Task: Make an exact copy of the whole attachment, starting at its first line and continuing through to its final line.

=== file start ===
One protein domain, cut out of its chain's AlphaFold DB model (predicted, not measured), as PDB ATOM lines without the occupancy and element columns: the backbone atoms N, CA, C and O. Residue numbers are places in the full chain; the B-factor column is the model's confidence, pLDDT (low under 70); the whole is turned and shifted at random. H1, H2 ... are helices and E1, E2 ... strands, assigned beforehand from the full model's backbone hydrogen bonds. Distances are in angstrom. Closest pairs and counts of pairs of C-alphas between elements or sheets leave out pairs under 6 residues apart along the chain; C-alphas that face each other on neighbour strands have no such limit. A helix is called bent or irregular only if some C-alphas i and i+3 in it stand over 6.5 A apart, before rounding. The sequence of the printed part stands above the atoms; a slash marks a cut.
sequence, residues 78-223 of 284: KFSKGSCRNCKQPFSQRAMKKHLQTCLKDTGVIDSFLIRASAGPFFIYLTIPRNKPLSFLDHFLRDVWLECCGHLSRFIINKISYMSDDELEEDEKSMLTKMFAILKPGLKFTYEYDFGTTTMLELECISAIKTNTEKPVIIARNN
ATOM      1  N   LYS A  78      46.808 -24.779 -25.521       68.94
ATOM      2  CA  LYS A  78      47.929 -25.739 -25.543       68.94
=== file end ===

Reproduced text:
One protein domain, cut out of its chain's AlphaFold DB model (predicted, not measured), as PDB ATOM lines without the occupancy and element columns: the backbone atoms N, CA, C and O. Residue numbers are places in the full chain; the B-factor column is the model's confidence, pLDDT (low under 70); the whole is turned and shifted at random. H1, H2 ... are helices and E1, E2 ... strands, assigned beforehand from the full model's backbone hydrogen bonds. Distances are in angstrom. Closest pairs and counts of pairs of C-alphas between elements or sheets leave out pairs under 6 residues apart along the chain; C-alphas that face each other on neighbour strands have no such limit. A helix is called bent or irregular only if some C-alphas i and i+3 in it stand over 6.5 A apart, before rounding. The sequence of the printed part stands above the atoms; a slash marks a cut.
sequence, residues 78-223 of 284: KFSKGSCRNCKQPFSQRAMKKHLQTCLKDTGVIDSFLIRASAGPFFIYLTIPRNKPLSFLDHFLRDVWLECCGHLSRFIINKISYMSDDELEEDEKSMLTKMFAILKPGLKFTYEYDFGTTTMLELECISAIKTNTEKPVIIARNN
ATOM      1  N   LYS A  78      46.808 -24.779 -25.521       68.94
ATOM      2  CA  LYS A  78      47.929 -25.739 -25.543       68.94